When I think of friends, I think of many of you, folks that accept me for me and have developed a reciprocity quality to our relationship. Thank you for keeping it real. Life is too short to live any other way.

When I think of our armed soldiers, I think of our founding fathers fight for freedom and how lucky we are to live in the home of the brave! I think of the soliders that have died and pray God will let their families know that we Americans mourn their passing also and are grateful that they took a stand for our country.

When I think of Thanksgiving, I think of the first one, where Pilgrims and Indians shared a feast at a table, putting aside their differences. I am reminded of the joy of diversity.

When I think, I frequently find it leads to prayer; a prayer of thanksgiving.


Fly High

United we stand as a country. It seems fitting to me that United Way’s tag line is LIVE UNITED. We are all interdependent so need each other. This organization really seems to understand that concept and act on it.

In my short time at United Way, I have learned that there are organizations, large and small, for practically every conceivable need you can think of. However, the one thing they all have in common is the almighty dollar being in short supply. They all need funds and volunteers. United Way works on both of these for its partner agencies.

To see the difference a small hand out makes in someone’s life is a blessing. I see this now quite often thru the work of United Way. What is even more revealing is that it was even needed. So many of the folks that we help live in neighborhoods like the rest of us and just are overlooked by others in a position to help them. Older folks need maintenance on their homes, their yard raked, etc. Take the time to notice this.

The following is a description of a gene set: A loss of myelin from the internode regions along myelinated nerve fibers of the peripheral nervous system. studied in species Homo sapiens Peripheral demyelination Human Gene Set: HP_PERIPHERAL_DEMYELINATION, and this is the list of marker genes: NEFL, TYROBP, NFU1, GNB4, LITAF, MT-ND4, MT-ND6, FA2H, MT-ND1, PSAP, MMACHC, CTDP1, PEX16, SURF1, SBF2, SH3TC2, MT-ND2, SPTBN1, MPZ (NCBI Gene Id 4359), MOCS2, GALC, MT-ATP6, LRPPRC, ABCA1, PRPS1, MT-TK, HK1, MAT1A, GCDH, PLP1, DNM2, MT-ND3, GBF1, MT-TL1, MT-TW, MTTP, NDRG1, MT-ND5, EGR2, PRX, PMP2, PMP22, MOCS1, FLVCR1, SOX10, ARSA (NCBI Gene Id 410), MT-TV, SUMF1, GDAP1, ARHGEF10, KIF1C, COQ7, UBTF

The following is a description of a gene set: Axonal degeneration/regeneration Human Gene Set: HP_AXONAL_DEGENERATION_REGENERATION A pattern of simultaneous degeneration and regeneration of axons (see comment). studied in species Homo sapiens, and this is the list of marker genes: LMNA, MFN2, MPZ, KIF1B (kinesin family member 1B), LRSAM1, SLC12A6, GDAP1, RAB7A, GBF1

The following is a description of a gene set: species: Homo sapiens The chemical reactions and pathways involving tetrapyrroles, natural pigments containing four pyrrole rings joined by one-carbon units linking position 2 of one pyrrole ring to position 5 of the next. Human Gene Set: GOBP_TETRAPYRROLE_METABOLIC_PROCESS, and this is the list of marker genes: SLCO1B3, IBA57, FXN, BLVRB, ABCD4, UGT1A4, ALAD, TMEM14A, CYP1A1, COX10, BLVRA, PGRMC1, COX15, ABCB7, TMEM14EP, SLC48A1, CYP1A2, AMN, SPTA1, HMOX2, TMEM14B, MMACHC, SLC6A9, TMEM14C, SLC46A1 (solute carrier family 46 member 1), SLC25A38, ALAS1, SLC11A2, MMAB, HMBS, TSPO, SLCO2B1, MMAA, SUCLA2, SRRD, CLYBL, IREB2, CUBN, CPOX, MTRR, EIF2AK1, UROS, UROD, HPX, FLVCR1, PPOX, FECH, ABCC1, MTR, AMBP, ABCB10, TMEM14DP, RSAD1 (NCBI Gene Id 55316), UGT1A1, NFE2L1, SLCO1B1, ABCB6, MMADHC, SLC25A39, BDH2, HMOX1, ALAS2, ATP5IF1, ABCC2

With Thanksgiving upon us, I appeal to you to ask yourself does someone need your help. Often times, it takes nothing more than a smile to make someone’s day special. We should get away from our ‘self imposed exile’ with others needs. Too much of society is self absorbed, centered only on themselves and not the common good. Imagine what our country would be like if our founding fathers were like that? Would we be called the United States? Would we have won our freedom?

Thanksgiving reminds me of a time when Indians came together with pilgrims from another land to share in a feast. Unity at the table was prevalent and not the differences that very first Thanksgiving of years long ago. May you find it in your heart to open up and extend yourself to someone who is different this year, someone with unmet needs. You can be the one that makes the difference. Remember, it truly is the small gestures in life that lift others up and make them feel alive! In being part of that process, you may find yourself flying high.


Stand Tall